The last section of the book explores the wider implications of Amazon’s rise for the economy and society as a whole. It’s true that customers are still in the throes of first love for Amazon. We smile at every digital lily cast at our feet, at the packages landing at the front door, at the dainty handcuffs that Amazon fashions to keep us attached, even if slightly more closely than we want. But we are not just customers. We are also workers and producers. To provide those delicious customer benefits, Amazon has adopted – exemplifies – a working culture that is deeply problematic. It is differentiated by class, with part-time delivery drivers and seasonal warehouse workers at the bottom, full time blue-collar workers above them, a large and internally differentiated salariat, and of course the big guns at the top, many of whom have been there for more than a decade. Class matters. As you might expect, life at the bottom of the Amazon pyramid isn’t so hot; but life in the middle isn’t a bed of roses either.

Amazon’s culture is also differentiated between those who thrive and those who don’t. Amazon aims for excellence, and takes hiring and performance review extremely seriously. But its model for building a top-class workforce is profoundly 19th century; it is built on the disposable worker. Amazon demands that workers commit body and soul to Amazon’s needs and vision, but at the same time those workers are mostly just replaceable. Bezos is famous for saying that employees should think like owners, which seems laudable. But he’s also famous for saying that that his people should work hard, work smart, and work long. That demands a commitment that’s sustainable only for a few. Working 60, 70, or 80 hours a week is just exploitation of labor regulations and norms. What’s permitted becomes what’s permissible, and then what’s normal. It’s 19th century capitalism, reinforced by 21st century surveillance, and driven by a cult-like devotion to the customer and to Amazon itself.

That high-stress/high-demand environment works great for those who thrive on that culture, on the freedom to innovate, on the small project teams, on the opportunity to work on important projects that will change the world. There are thousands of positive comments on Glassdoor attesting to how well Amazon’s culture works for some people.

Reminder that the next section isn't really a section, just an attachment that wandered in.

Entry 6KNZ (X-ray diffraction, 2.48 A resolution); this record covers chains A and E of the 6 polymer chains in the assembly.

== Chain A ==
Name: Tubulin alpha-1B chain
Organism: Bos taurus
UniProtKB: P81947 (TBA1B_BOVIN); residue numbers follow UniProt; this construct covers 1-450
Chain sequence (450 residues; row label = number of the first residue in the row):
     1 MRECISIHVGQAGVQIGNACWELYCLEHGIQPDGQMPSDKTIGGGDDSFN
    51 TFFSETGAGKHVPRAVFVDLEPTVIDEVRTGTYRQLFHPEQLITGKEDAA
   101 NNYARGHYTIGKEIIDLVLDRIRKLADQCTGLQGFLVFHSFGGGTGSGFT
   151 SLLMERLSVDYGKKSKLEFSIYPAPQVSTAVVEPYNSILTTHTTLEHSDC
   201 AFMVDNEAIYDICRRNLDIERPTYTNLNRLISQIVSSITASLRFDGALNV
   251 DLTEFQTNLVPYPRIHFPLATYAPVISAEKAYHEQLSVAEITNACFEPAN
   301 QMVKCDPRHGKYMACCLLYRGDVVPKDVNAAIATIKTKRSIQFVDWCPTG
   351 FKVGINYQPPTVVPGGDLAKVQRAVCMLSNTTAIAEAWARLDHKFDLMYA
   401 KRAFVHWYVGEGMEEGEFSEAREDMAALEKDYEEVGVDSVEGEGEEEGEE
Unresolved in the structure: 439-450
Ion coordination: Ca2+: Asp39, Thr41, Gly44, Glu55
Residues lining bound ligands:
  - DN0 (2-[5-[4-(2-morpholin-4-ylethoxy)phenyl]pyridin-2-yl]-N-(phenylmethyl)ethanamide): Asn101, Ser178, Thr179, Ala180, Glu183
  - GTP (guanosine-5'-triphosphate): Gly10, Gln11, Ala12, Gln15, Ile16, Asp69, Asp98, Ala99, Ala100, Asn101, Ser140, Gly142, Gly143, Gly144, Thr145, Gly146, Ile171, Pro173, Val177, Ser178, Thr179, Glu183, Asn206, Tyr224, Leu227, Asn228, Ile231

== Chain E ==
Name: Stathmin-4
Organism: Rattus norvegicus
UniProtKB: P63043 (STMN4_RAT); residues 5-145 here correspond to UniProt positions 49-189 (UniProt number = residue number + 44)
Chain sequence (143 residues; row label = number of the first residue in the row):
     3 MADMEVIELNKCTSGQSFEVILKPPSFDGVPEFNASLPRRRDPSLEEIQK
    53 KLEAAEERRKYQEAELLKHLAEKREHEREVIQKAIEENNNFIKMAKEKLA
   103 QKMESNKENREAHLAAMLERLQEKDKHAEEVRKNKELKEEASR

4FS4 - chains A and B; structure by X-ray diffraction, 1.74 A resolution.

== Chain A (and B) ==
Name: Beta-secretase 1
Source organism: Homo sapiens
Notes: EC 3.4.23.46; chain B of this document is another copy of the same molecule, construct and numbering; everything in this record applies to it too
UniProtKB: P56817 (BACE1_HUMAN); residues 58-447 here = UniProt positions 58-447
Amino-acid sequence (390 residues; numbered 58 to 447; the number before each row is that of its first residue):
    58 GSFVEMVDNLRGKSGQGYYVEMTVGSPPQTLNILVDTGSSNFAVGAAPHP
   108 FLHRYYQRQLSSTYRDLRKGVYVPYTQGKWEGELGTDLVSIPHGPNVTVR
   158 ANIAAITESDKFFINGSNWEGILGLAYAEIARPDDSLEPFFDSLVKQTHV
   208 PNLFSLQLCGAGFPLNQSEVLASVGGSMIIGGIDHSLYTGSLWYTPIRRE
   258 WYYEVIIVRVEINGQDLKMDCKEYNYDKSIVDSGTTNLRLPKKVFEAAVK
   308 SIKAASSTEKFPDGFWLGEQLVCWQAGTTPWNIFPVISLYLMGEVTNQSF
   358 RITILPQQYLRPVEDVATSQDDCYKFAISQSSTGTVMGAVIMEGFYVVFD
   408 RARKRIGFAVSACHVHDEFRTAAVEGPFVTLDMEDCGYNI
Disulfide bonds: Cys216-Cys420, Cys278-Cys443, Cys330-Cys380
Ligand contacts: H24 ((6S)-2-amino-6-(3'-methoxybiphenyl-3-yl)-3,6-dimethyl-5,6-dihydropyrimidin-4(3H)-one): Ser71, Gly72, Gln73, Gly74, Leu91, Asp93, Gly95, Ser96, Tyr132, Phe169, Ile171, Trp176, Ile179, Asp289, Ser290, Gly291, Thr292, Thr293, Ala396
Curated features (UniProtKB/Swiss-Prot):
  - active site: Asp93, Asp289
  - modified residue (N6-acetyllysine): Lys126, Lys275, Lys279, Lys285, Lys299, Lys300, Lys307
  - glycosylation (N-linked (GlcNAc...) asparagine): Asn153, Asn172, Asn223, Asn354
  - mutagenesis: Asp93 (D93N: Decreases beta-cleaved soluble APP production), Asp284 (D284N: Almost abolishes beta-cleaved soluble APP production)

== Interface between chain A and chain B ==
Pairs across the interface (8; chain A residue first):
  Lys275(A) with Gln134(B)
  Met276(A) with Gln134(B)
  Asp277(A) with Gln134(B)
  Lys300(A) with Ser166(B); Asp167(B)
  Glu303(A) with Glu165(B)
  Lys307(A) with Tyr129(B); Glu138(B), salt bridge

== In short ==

That’s the challenge of understanding Amazon@Work: it’s a brilliant place for some people, and can be tolerated by many more people for a period of time. But as one former long-time Amazon employee told me, “Amazon just uses the same strategy the Russians used at Stalingrad: they keep sending in fresh waves of bodies until the enemy is overwhelmed.” Amazon is notorious for turnover among new hires, most of whom don’t last even 2 years.

Amazon is the fastest growing big employer in the country. It now has 530,000 employees. It is rabidly anti-union. It demands complete commitment – and it ranks its employees every year, in part to eliminate the bottom tier. “Rank and yank” is a highly toxic model that other big companies like Microsoft and GE have long since abandoned. Is the Amazon employment model what we want? Because as Amazon grows, its power as exemplar grows too. More pointedly, how can Amazon be restrained? In a single year – 2018 – it cut its use of USPS in half, effectively replacing a unionized employee workforce with its own gig workers and contractors. Amazon is big enough to matter far beyond Amazon.

Beyond the workforce, Amazon acknowledges no limits to its ambitions, and it has found the secret sauce of cross-leverage, using advantages in one segment of its business to build advantages elsewhere. For example, its logistics advantages and access to its 100 million Prime households make participation in the Amazon Marketplace effectively compulsory for online vendors – who are then “politely” encouraged to pay Amazon for advertising. That’s how Amazon’s advertising business went nuclear in 2018. Is this a problem? Do we care about how Amazon treats vendors and suppliers? I believe we should. Just looking at customers isn’t enough.